2017年8月30日星期三

jargonauts如何让他们的位置保持规范

我花了大部分工作生活,甚至是我私生活的令人不安的高度份额,试图从学术术语来回到一个更广泛共享的人类词汇。Maximillian Alvarez在“意外精英主义者:学术界来说,学术界在他们的Jaron中存在一些辛辣的思考,”意外的精英主义者:学术界来说太重要了,无法留给学者“,2017年2月22日在Baffler网站。这是在此编写的,Alvarez是密歇根大学历史和比较文学的博士候选人。
"There’s a huge difference, for instance, between defending academic jargon as such and defending academic jargon as the typical academic so often uses it. ... It’s not that things like specialized disciplinary jargon are inherently bad or unnecessary. They are bad, however, when they’ve traveled into that special category of identity markers, which so often allow people in contemporary academia to at least act like their primary purpose is to confirm their identity as academics. Like the tweed jacket, things like jargon help form a template of accepted behaviors and traits that qualify one’s identity as an academic, and such qualification becomes the primary justification for keeping them around. You’re not an academic unless you use a certain kind of jargon when you speak and write; you’re not an academic unless you publish in certain journals, etc.
“鳞片提示一定的方式和学术就会变得更少关于你所做的事情,你是如何做到的,你做到的,以及更多关于你所做的事情以及你所做的地方以及你的外表和声音做到这一点。还有其他,更高尚的职业部分(推进人类知识,塑造明天的思想等),但每天都可以忽视次要关注的背景。......所有这一切的邪恶部分,occurs when, even if you don’t realize it, you end up being more willing to serve your public image and professional ego than you are inclined to put yourself out for the sake of other people. ...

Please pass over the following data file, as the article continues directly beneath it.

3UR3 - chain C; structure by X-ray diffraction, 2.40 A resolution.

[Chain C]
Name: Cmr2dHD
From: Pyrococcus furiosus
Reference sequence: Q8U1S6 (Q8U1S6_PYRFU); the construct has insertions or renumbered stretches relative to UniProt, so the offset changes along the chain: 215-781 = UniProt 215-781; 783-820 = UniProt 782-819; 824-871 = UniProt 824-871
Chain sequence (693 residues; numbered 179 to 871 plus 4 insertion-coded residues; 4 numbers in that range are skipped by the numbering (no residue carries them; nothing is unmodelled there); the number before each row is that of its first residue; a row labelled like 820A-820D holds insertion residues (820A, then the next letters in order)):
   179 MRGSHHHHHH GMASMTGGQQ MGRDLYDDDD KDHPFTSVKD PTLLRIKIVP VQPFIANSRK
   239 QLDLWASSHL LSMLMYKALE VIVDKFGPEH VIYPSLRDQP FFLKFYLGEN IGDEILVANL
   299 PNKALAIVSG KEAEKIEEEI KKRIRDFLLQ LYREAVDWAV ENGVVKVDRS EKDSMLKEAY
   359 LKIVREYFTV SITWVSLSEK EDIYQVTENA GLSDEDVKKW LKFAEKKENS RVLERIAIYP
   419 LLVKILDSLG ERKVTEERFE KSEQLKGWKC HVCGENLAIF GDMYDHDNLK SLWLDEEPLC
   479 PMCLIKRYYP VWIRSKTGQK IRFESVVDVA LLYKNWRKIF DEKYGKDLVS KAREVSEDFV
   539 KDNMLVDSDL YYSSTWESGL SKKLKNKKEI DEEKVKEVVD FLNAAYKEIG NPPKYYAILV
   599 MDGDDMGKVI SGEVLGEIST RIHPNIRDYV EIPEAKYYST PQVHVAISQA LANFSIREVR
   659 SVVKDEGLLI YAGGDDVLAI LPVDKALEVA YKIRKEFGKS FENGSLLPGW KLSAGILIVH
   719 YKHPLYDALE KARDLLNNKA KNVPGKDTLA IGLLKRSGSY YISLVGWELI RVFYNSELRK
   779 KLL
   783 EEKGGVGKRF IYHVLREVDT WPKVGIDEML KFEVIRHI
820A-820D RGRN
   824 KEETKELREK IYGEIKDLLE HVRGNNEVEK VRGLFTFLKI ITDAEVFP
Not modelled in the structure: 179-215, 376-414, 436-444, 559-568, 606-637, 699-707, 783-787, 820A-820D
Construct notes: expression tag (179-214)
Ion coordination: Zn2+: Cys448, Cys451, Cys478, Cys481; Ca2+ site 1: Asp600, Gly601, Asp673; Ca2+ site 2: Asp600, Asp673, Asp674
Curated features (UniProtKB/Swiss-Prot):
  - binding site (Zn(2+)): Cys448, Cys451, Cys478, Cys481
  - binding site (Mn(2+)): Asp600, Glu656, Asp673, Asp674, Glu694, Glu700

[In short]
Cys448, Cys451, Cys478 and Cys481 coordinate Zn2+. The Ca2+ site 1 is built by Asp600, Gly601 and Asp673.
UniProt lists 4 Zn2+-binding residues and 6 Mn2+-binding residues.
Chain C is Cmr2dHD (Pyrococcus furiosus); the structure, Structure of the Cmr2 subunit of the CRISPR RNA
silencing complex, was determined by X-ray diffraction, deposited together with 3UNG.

“人文学科的学术界永久意识到将工作转化为更可靠的白话将”愚蠢“是什么必须复杂的科目。但重要的事情将会丢失。但是,在这一自由之后,这是一个隐含的假定academic that they could perform this kind of translation if pressed to. It has been one of the great sources of my disillusionment with academia to realize that a staggering majority of jargonauts, when pressed, actually can’t. ...

"[M]any academics will subconsciously fall back on the “complex” nature of our work as a way to put normies back in their place and get them to stop asking questions. Remember, we’re neurotic, anxious, self-conscious people. We have our own defense mechanisms and will do much to deflect the realization that very often, the problem is not that our work is so complex that it can only be understood through disciplinary jargon, but that we can’t or don’t want to do the work of “putting it in terms others would understand.” Or, even worse, we fear that making ourselves easier to understand will take away some of our social capital, our special aura as keepers of the densest secrets. We fear that, if we actually could explain our dissertation and book projects to others in simple, but still precise, ways, we might face that most troubling question—“So what?”—without being able to come up with a remotely plausible answer."